Nerves ensure that muscles are given instructions. Nerves are also needed to inform the brain about the (tension) state of the muscles. Passing on commands or signals is called innervation.
Nerve fibers can be divided into two types:
- Motion nerve fibers or motor nerve fibers. The motor nerve fibers send signals to muscles or organs that something must be done: a muscle must start working or a gland must produce saliva.
- Sensory nerve fibers or sensitive nerve fibers. These are the nerve fibers that send signals to the central nervous system. These signals make us aware of all sorts of things. For example, we can feel, see, smell and hear.
A mixed nerve contains both sensitive and motor nerve fibers. Traffic in two directions is therefore possible in a mixed nerve.
The motor innervation of the muscles and muscle groups in the head and neck area is done by brain nerves and / or spinal nerves.
Brain nerves are nerves that come directly from the brain. These brain nerves can be both motor and sensitive. The nerve bundles of the brain nerves leave the brain through holes in the skull base. The brain nerves are numbered from I to XII with Roman numerals: so twelve pairs of nerves come straight from the brain. Two pairs of these nerves are important in connection with the innervation of the nerves in the head and neck:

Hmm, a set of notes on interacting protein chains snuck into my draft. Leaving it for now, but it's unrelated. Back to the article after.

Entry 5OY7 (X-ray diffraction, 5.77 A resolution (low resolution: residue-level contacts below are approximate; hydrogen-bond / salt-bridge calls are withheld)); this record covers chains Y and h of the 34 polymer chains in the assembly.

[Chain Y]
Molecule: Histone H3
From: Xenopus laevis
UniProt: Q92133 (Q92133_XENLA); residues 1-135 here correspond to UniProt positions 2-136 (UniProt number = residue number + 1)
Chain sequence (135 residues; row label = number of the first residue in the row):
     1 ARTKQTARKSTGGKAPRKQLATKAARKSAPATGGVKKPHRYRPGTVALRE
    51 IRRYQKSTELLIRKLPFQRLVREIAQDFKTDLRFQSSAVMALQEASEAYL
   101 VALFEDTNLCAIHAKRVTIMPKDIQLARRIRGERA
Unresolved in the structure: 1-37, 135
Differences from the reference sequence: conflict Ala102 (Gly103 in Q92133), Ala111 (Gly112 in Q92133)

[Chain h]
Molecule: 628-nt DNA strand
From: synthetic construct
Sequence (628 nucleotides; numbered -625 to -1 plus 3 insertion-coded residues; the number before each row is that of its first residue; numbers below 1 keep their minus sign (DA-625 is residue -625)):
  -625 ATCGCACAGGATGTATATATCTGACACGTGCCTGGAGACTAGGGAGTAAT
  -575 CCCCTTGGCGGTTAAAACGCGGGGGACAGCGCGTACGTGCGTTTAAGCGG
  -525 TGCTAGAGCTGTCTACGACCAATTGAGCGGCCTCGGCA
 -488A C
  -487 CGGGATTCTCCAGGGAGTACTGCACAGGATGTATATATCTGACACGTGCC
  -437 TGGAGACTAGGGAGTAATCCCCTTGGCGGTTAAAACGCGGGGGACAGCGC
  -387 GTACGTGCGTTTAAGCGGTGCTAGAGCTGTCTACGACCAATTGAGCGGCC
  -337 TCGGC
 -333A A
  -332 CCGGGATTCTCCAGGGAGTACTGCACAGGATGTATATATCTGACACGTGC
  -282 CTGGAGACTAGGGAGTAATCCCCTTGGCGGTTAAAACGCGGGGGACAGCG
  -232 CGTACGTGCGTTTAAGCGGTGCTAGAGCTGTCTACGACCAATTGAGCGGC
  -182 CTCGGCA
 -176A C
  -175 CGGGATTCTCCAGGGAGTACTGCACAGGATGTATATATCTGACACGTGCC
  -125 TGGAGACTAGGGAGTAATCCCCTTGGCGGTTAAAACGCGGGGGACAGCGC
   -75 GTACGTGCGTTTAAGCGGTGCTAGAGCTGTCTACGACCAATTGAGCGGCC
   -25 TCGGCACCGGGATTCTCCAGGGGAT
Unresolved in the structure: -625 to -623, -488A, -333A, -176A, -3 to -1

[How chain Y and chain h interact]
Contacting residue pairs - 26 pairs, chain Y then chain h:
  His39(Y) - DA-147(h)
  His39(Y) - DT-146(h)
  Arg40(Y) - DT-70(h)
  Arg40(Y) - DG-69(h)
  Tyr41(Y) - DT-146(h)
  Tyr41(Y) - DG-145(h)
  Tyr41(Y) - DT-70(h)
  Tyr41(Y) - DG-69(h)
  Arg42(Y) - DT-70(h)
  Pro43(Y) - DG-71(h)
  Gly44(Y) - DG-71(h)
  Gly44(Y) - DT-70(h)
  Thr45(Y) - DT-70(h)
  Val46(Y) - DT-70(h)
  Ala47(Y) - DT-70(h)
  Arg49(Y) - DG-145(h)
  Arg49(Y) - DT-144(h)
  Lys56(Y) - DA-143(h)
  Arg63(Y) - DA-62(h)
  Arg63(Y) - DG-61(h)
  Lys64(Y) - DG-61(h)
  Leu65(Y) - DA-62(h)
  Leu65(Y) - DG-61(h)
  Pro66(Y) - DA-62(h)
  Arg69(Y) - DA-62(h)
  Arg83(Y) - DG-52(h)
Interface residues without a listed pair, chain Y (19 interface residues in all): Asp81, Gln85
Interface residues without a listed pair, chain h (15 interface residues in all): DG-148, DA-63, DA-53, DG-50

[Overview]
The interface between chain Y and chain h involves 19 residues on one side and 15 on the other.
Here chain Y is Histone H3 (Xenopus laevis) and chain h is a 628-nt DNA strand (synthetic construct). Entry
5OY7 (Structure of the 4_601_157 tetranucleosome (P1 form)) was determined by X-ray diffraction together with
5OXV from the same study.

- The n. V or fifth cranial nerve, the trigeminal nerve, which branches into three branches, one of which is partially motorized. This branch is the mandibular nerve, or the n. V3.
- The n. VII or seventh cranial nerve, the facial nerve. The name of this nerve actually indicates what this nerve is for: think of the English “face”. This motor nerve therefore serves for the innervation of all mimic muscles.
All other specifically named muscles are also innervated by brain nerves.
The muscle (group) that are not specifically mentioned can be innervated by both brain and spinal nerves.
The table below indicates which muscle (group) and which nerve are injected (see figure below).
Overview of the motor innervation of the muscles in the head and neck area.
|M. Masseter||Motor branch of the n. V3 (mandibular nerve)|
|M. Temporalis||Motor branch of the n. V3 (mandibular nerve)|
|M. Pterygoideus lateralis||Motor branch of the n. V3 (mandibular nerve)|
|M. Pterygoideus medialis||Motor branch of the n. V3 (mandibular nerve)|
|Suprahyoidal muscles, tongue muscles||Cranial nerves|
|Intrinsic tongue muscles||Cranial nerves|
|Extrinsic tongue muscles||Cranial nerves|
|M. Buccinator||Nervus facialis|
|M. Orbicularis oris||Nervus facialis|
|Infrahyoidal muscles, neck and neck muscles||Brain nerves or spinal nerves|
|Muscles of the trunk||Spinal cord nerves|
|Muscles of the limbs||Spinal cord nerves|
The emotional nerve supply of the head is for the most part provided by branches of the fifth cranial nerve, denervus trigeminal. This nerve has three main branches, each of which provides a part of the sensory innervation:
- Nervus ophthalmicus (n. V1);
- Nervus maxillaris (n. V2);
- Nervus mandibularis (n. V3).
The maxillary nerve and mandibular nerve branch among other things into the teeth of the upper and lower jaw.
The sensory innervation of the back of the head is provided by spinal nerves from the cervical spine (see images below).